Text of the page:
13. TURNED OFF BECAUSE NOT ENOUGH PEOPLE "GIVE BACK" TO THE BLOG
I'll admit that it's frustrating when contest entrants fail to give critique. But you know what? Life is like this. There are those who give and those who take, and there's nothing we can do about it. For the most part, there are a lot of people who give around here. If that weren't true, this blog would be nothing. Seriously nothing.
So while I can understand that "turned off" feeling, I do think it's a poor excuse for throwing out the baby with the bathwater. If you are giving and receiving and having an overall positive experience, why should it bother you if others are not as engaged? Why are you even keeping track?
This doesn't only apply to MSFV, but to life. All we can really do is to be sure we are giving what we can, and graciously receiving what is given to us. Beyond that, it's out of our control. It would behoove all of us to focus on the positive here. If that's too much to ask? Then, yes, it's time to move on.
14. CHOOSE YOUR CONTESTS WISELY
When MSFV was a downy fledgling, there weren't many contests and critique opportunities for writers online. Now? They're everywhere. Literally everywhere! And there's a lot of hoopla and excitement and brouhaha and what-have-you, and it's easy to start "contest hopping." I mean, it's heady! It's an adrenaline rush! PEOPLE CHEER FOR YOU!
My advice? Choose carefully which contests you enter. Ask yourself if it's a good point in your manuscript journey and in your career plans to enter each contest you're considering. Contests may be a lot more exciting than plain old querying, but in the end, it's the plain old querying that leads most writers to their agents.
I landed my agent through a query letter, not a contest. So there you have it.
Of course there are success stories! Of course good things can happen through contests! And there are some really neat people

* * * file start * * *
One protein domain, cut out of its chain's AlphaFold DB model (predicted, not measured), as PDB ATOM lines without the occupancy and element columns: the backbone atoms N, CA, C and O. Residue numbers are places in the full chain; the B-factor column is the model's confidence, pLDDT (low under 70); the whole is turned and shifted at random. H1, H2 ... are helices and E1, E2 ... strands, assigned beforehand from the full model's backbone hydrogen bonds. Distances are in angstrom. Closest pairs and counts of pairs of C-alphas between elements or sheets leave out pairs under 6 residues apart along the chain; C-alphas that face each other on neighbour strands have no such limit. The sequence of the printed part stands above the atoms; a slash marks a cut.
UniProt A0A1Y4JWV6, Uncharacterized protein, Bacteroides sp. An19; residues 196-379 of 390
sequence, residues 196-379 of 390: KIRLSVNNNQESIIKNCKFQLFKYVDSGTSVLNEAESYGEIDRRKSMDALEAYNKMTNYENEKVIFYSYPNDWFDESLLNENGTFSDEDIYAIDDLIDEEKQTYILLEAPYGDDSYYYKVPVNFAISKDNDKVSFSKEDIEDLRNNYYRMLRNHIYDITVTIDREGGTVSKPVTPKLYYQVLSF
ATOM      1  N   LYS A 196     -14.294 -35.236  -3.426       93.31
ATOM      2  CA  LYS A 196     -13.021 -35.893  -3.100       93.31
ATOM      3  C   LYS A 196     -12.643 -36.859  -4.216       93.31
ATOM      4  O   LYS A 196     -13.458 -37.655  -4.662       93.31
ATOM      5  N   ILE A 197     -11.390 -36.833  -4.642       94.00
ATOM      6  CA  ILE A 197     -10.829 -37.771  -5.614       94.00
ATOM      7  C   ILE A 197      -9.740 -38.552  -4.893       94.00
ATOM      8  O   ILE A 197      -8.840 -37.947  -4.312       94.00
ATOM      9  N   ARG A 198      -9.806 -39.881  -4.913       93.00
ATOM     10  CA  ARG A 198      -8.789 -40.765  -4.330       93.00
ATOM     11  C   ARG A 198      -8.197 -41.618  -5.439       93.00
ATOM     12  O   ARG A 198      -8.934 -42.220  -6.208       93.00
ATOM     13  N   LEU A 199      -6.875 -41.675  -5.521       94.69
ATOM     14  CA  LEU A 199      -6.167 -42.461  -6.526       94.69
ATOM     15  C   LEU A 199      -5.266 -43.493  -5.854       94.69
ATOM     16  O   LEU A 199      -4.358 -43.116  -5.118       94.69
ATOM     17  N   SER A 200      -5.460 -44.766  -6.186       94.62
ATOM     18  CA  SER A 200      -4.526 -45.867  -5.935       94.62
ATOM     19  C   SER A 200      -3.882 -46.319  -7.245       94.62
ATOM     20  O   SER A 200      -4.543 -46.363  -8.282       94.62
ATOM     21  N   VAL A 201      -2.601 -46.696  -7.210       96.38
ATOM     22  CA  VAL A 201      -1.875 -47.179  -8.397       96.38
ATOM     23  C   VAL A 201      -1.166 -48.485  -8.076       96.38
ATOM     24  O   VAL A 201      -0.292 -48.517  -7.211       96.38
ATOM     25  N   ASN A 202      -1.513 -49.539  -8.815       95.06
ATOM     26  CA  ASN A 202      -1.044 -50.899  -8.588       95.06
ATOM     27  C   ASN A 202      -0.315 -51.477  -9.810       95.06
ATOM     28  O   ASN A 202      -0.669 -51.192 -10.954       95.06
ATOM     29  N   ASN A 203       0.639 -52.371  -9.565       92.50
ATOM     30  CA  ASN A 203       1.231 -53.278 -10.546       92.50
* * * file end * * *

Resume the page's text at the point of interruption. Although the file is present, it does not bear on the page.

running some of these contests. So on one level, it's all good!
But it's also easy to get swept up in it all. And I'm advising you not to let that happen. Carefully research the agents in these contests to see if they're right for you. If the agents' identities are hidden, then carefully analyze the contest itself, to see if it has the potential to actually help you. Don't participate because you somehow believe that contests are the new query. They are not.
Any contest that includes valid critique is, in my opinion, most valuable. The focus in our journey-toward-an-agent should not be, "Can I win a contest?", but rather, "Do I have a strong premise and strong writing?" and "What do I need to do to make this opening the best it can possibly be?"
So, by all means, get out there where the action is! But do so with prudence and wisdom. Remember that, in the end, fifty comments telling you how awesome you are is not going to get you a publishing contract. (It'll feel awesome for a little while, but that's about all it will do for you.)
15. AND, FINALLY, THANK YOU
For taking the time to answer my questions, for pointing out areas in which you felt I could improve the contests, for offering words of sincere support--thank you for all of it. If this blog isn't the best that it can be, then I'm selling you short, and I don't want to do that. 50+ success stories and countless writers who feel like they're moving forward is no small thing, and I want us to continue on this trajectory together.
Thank you for coming, thank you for staying. And thank you, as always, for sharing your journeys with me. In the end, we will, all of us, say, "I was never alone."
That, right there, says it all.